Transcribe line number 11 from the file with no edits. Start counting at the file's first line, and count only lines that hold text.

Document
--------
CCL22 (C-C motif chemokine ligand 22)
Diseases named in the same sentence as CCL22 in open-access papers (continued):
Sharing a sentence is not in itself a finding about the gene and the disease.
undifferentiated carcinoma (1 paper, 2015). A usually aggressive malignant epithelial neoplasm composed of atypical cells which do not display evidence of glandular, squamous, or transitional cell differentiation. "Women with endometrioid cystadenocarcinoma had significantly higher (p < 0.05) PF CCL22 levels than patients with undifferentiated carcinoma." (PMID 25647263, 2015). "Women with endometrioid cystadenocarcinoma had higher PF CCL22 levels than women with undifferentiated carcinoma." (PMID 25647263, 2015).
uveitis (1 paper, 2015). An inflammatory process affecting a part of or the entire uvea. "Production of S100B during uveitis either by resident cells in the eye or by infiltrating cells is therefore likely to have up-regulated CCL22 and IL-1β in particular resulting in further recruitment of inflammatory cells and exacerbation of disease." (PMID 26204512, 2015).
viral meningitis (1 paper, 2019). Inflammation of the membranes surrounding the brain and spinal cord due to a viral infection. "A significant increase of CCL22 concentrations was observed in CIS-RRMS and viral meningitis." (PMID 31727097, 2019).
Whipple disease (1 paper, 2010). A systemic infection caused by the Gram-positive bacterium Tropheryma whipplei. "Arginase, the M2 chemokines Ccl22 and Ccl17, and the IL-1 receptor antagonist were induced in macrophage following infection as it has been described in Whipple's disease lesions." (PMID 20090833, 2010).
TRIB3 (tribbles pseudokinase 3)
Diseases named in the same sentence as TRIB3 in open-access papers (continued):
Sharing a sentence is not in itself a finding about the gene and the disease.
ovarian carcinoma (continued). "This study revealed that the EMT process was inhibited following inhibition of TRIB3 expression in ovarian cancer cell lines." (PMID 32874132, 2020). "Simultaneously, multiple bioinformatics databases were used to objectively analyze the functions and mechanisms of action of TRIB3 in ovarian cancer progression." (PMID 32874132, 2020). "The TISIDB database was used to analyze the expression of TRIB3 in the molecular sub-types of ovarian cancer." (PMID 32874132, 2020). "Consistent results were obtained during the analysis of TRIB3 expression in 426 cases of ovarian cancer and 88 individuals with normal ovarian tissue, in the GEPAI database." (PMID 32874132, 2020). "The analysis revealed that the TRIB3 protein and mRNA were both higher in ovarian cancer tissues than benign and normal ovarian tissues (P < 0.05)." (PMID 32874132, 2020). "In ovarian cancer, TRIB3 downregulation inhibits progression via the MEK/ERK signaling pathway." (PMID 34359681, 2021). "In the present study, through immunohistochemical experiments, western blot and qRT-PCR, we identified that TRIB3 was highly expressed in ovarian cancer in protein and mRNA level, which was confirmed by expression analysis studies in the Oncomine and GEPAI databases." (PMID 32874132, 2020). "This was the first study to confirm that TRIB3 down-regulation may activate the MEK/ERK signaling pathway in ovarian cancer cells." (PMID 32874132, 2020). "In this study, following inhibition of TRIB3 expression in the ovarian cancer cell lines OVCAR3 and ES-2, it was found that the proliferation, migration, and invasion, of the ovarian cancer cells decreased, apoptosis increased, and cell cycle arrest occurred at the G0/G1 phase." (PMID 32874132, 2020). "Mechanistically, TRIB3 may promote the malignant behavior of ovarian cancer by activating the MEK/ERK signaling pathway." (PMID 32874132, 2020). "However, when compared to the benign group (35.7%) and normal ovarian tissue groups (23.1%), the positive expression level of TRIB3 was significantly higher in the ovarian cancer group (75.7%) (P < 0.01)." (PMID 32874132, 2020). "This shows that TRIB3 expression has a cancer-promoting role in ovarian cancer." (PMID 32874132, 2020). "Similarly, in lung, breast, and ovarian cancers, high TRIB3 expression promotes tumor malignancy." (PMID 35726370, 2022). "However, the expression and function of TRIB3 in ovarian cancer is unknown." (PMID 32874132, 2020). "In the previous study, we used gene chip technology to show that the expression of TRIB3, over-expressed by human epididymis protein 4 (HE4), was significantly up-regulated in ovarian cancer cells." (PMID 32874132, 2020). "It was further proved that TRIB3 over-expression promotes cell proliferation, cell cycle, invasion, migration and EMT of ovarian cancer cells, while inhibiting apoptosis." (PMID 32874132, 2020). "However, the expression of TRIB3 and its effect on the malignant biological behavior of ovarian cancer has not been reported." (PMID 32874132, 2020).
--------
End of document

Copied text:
ovarian carcinoma (continued). "This study revealed that the EMT process was inhibited following inhibition of TRIB3 expression in ovarian cancer cell lines." (PMID 32874132, 2020). "Simultaneously, multiple bioinformatics databases were used to objectively analyze the functions and mechanisms of action of TRIB3 in ovarian cancer progression." (PMID 32874132, 2020). "The TISIDB database was used to analyze the expression of TRIB3 in the molecular sub-types of ovarian cancer." (PMID 32874132, 2020). "Consistent results were obtained during the analysis of TRIB3 expression in 426 cases of ovarian cancer and 88 individuals with normal ovarian tissue, in the GEPAI database." (PMID 32874132, 2020). "The analysis revealed that the TRIB3 protein and mRNA were both higher in ovarian cancer tissues than benign and normal ovarian tissues (P < 0.05)." (PMID 32874132, 2020). "In ovarian cancer, TRIB3 downregulation inhibits progression via the MEK/ERK signaling pathway." (PMID 34359681, 2021). "In the present study, through immunohistochemical experiments, western blot and qRT-PCR, we identified that TRIB3 was highly expressed in ovarian cancer in protein and mRNA level, which was confirmed by expression analysis studies in the Oncomine and GEPAI databases." (PMID 32874132, 2020). "This was the first study to confirm that TRIB3 down-regulation may activate the MEK/ERK signaling pathway in ovarian cancer cells." (PMID 32874132, 2020). "In this study, following inhibition of TRIB3 expression in the ovarian cancer cell lines OVCAR3 and ES-2, it was found that the proliferation, migration, and invasion, of the ovarian cancer cells decreased, apoptosis increased, and cell cycle arrest occurred at the G0/G1 phase." (PMID 32874132, 2020). "Mechanistically, TRIB3 may promote the malignant behavior of ovarian cancer by activating the MEK/ERK signaling pathway." (PMID 32874132, 2020). "However, when compared to the benign group (35.7%) and normal ovarian tissue groups (23.1%), the positive expression level of TRIB3 was significantly higher in the ovarian cancer group (75.7%) (P < 0.01)." (PMID 32874132, 2020). "This shows that TRIB3 expression has a cancer-promoting role in ovarian cancer." (PMID 32874132, 2020). "Similarly, in lung, breast, and ovarian cancers, high TRIB3 expression promotes tumor malignancy." (PMID 35726370, 2022). "However, the expression and function of TRIB3 in ovarian cancer is unknown." (PMID 32874132, 2020). "In the previous study, we used gene chip technology to show that the expression of TRIB3, over-expressed by human epididymis protein 4 (HE4), was significantly up-regulated in ovarian cancer cells." (PMID 32874132, 2020). "It was further proved that TRIB3 over-expression promotes cell proliferation, cell cycle, invasion, migration and EMT of ovarian cancer cells, while inhibiting apoptosis." (PMID 32874132, 2020). "However, the expression of TRIB3 and its effect on the malignant biological behavior of ovarian cancer has not been reported." (PMID 32874132, 2020).